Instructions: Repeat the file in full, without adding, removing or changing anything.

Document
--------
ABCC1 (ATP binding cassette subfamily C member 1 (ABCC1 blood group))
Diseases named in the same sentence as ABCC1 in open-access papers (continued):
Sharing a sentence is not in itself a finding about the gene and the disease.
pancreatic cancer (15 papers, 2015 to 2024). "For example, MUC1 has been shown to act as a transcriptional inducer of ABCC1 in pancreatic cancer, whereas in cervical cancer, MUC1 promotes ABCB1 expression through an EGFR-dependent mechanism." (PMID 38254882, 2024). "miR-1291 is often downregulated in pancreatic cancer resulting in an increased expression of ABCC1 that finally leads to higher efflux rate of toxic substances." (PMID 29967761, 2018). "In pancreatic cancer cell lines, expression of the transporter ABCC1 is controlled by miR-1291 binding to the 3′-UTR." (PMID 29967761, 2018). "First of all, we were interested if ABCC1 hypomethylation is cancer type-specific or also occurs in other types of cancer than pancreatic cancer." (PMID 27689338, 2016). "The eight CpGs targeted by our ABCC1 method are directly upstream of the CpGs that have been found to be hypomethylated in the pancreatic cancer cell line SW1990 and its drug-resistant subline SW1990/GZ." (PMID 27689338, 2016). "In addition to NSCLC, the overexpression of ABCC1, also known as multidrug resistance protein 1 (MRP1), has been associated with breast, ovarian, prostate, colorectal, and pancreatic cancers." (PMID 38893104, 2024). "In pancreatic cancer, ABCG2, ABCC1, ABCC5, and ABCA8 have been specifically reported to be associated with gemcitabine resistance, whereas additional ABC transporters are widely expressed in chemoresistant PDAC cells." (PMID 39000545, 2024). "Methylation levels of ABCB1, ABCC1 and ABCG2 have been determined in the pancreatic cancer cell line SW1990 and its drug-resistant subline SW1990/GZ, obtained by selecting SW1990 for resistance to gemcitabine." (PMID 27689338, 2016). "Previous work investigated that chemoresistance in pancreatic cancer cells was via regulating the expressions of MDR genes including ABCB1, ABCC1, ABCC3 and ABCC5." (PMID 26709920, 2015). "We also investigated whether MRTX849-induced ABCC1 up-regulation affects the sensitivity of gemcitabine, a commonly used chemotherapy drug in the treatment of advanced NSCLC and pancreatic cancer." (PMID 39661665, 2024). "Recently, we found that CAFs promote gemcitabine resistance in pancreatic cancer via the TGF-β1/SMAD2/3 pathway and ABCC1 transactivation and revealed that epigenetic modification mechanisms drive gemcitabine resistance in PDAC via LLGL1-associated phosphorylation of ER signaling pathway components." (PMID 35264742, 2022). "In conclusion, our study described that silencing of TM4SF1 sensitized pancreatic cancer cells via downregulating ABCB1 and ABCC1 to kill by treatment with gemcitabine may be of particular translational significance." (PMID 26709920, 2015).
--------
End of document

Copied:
ABCC1 (ATP binding cassette subfamily C member 1 (ABCC1 blood group))
Diseases named in the same sentence as ABCC1 in open-access papers (continued):
Sharing a sentence is not in itself a finding about the gene and the disease.
pancreatic cancer (15 papers, 2015 to 2024). "For example, MUC1 has been shown to act as a transcriptional inducer of ABCC1 in pancreatic cancer, whereas in cervical cancer, MUC1 promotes ABCB1 expression through an EGFR-dependent mechanism." (PMID 38254882, 2024). "miR-1291 is often downregulated in pancreatic cancer resulting in an increased expression of ABCC1 that finally leads to higher efflux rate of toxic substances." (PMID 29967761, 2018). "In pancreatic cancer cell lines, expression of the transporter ABCC1 is controlled by miR-1291 binding to the 3′-UTR." (PMID 29967761, 2018). "First of all, we were interested if ABCC1 hypomethylation is cancer type-specific or also occurs in other types of cancer than pancreatic cancer." (PMID 27689338, 2016). "The eight CpGs targeted by our ABCC1 method are directly upstream of the CpGs that have been found to be hypomethylated in the pancreatic cancer cell line SW1990 and its drug-resistant subline SW1990/GZ." (PMID 27689338, 2016). "In addition to NSCLC, the overexpression of ABCC1, also known as multidrug resistance protein 1 (MRP1), has been associated with breast, ovarian, prostate, colorectal, and pancreatic cancers." (PMID 38893104, 2024). "In pancreatic cancer, ABCG2, ABCC1, ABCC5, and ABCA8 have been specifically reported to be associated with gemcitabine resistance, whereas additional ABC transporters are widely expressed in chemoresistant PDAC cells." (PMID 39000545, 2024). "Methylation levels of ABCB1, ABCC1 and ABCG2 have been determined in the pancreatic cancer cell line SW1990 and its drug-resistant subline SW1990/GZ, obtained by selecting SW1990 for resistance to gemcitabine." (PMID 27689338, 2016). "Previous work investigated that chemoresistance in pancreatic cancer cells was via regulating the expressions of MDR genes including ABCB1, ABCC1, ABCC3 and ABCC5." (PMID 26709920, 2015). "We also investigated whether MRTX849-induced ABCC1 up-regulation affects the sensitivity of gemcitabine, a commonly used chemotherapy drug in the treatment of advanced NSCLC and pancreatic cancer." (PMID 39661665, 2024). "Recently, we found that CAFs promote gemcitabine resistance in pancreatic cancer via the TGF-β1/SMAD2/3 pathway and ABCC1 transactivation and revealed that epigenetic modification mechanisms drive gemcitabine resistance in PDAC via LLGL1-associated phosphorylation of ER signaling pathway components." (PMID 35264742, 2022). "In conclusion, our study described that silencing of TM4SF1 sensitized pancreatic cancer cells via downregulating ABCB1 and ABCC1 to kill by treatment with gemcitabine may be of particular translational significance." (PMID 26709920, 2015).